My top 7 scholars:
Donald Davidson. Reading “On the Very Idea of a Conceptual Scheme” is still one of the high points of my philosophic career. I was a pretty naive cognitive relativist in college when I read this essay and it convinced me then and still convinces me now that humans share much more intellectual and cognitive background than not. Thomas Kuhn. The Structure of Scientific Revolutions altered my perception of science and forced me to question my belief in a naive, progressivist narrative of scientific development.
I wasn’t alive when Apollo 11 reached the moon forty years ago today. I was alive for Apollo 16 and 17 but less than a year old so my memories are dim.
I do remember reading The High Road by Ben Bova from 1981 and dreaming of becoming an astronaut. That dream was never fulfilled and I’ve become less infatuated with space travel as I’ve aged. That seems sad.
I don’t see many signs of optimism for the future of mankind today.
I heard a story on All Things Considered this afternoon about a book that was returned to Washington and Lee University in Virginia, 145 years after it was stolen. Let’s see 2009-145 = 1864. That’s nearing the end of the American Civil War. The Battle of Gettysburg took place July 1-3 of 1863. The South surrendered at Appomattox on April 9, 1865. Washington and Lee University is located in Lexington, VA near the western border of Virginia.
I can feel myself being pulled to the dark side of philosophy through this semester’s classes and readings. I’m starting to think about causality. (mock horror)
In my STS class we just finished reading “The Strong Programme in the Sociology of Knowledge” by David Bloor. Bloor lists four conditions for an explanatory theory of science. It must explain the cause of beliefs, be impartial to the truth or falsity of beliefs, be symmetrical and use the same explanatory framework for true and false beliefs, and be reflexive or capable of being applied to sociology as well as science or any other human knowledge seeking/creating endeavor.
Thinking about the different ways we tell history to each other.
A history of people. Biography, Pultarch’s Lives. A history of things. The telegraph, telephone, steam engine, computer. A history of phenomenon. History of ideas: freedom, myth.
You can pick a topic and choose to tell it through one of the viewpoints. Listening In, on radio, a thing, tells the story as a phenomenon.
A book like iCon about Steve Jobs, tells the story of Apple through a person.
A discussion in a recent class about information history and technology swirled around the common theme of technological determinism. It’s a perennial issue for anyone that deals with science and technology studies or the history of technology. On the one side are those who argue that technology drives history, on the other are those who object. A Google search reveals this definition by Daniel Chandler.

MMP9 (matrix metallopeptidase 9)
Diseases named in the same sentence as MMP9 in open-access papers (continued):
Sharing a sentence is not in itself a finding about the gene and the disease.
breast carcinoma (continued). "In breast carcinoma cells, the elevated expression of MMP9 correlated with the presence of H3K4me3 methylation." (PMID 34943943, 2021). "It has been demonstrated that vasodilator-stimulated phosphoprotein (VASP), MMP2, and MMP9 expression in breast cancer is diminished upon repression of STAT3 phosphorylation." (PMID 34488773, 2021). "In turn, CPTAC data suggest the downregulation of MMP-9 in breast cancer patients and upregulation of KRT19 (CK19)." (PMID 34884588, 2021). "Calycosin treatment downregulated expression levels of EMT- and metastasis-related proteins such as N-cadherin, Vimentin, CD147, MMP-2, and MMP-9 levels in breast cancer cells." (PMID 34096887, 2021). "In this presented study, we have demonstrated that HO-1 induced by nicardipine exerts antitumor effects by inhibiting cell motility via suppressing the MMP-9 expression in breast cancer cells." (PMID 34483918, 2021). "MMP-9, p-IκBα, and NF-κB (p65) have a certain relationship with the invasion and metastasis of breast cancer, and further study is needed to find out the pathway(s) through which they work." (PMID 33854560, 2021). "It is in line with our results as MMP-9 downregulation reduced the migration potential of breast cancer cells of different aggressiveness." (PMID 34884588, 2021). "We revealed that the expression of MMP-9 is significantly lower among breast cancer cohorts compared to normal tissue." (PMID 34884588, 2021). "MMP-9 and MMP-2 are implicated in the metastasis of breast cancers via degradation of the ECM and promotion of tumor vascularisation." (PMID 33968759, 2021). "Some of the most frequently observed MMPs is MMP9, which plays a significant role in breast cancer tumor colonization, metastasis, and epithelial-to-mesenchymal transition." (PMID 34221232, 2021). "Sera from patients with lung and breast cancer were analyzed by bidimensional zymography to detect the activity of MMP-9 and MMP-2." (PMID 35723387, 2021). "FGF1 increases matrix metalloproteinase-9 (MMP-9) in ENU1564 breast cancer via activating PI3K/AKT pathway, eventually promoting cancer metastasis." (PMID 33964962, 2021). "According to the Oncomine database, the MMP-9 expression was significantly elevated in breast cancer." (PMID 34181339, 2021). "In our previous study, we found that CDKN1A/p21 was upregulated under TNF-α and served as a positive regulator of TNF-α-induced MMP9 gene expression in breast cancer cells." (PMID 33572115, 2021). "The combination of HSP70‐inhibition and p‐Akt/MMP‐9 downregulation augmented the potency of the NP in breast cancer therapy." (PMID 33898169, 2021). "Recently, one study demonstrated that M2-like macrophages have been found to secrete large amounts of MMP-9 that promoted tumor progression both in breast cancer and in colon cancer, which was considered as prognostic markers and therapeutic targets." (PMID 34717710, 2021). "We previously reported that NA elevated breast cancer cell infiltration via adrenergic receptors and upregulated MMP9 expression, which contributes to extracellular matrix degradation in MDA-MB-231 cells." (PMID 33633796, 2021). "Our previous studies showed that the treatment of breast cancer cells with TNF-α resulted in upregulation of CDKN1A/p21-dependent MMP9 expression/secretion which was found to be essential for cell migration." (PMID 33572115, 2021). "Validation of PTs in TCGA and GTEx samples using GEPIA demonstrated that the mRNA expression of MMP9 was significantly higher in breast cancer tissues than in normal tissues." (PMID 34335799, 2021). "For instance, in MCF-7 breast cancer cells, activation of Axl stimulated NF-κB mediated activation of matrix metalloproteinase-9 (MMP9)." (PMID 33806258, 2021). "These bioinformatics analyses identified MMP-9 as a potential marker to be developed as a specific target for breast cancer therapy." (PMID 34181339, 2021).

The technological determinist view is a technology-led theory of social change: technology is seen as ‘the prime mover’ in history.
Another extracurricular presentation, this time on Victorian scientists and institutions. The speaker was Theodore Porter from UCLA. He was part of the Science and Technology Studies colloquium here at Michigan.
If there is any field of history that I gravitate toward it is science and technology studies. The connection to information science is sometimes tenuous but the philosophical questions about the weight of individuals and institutions are prominent.
Porter basically summarized some of his recent work on Karl Pearson and the scientific institutions in Britain during the 19th century.
Charlie Stross gets things going with a post about the dissipated habits of current science fiction. Chad Orzel says not so fast, you foreigner science fiction hasn’t dissipated it’s just been outflanked by wacky internet fads. John Scalzi pipes up with a comment about how American just don’t care what other people think of our politics and John M. Ford tells it like it is - selective futurism.
I think something has happened to science fiction and fantasy in the last two decades.
Tonight’s disquisition is a trip down memory lane, following connections as they come. I watched Sunshine State, a film by John Sayles on Friday night. I frequently forget to mention Sayles when someone asks me about my favorite movies or directors. His work is extremely good, but often understated. He almost always uses an ensemble of characters to create a portrait of a particular place at a particular time. Among his best are Matewan and City of Hope.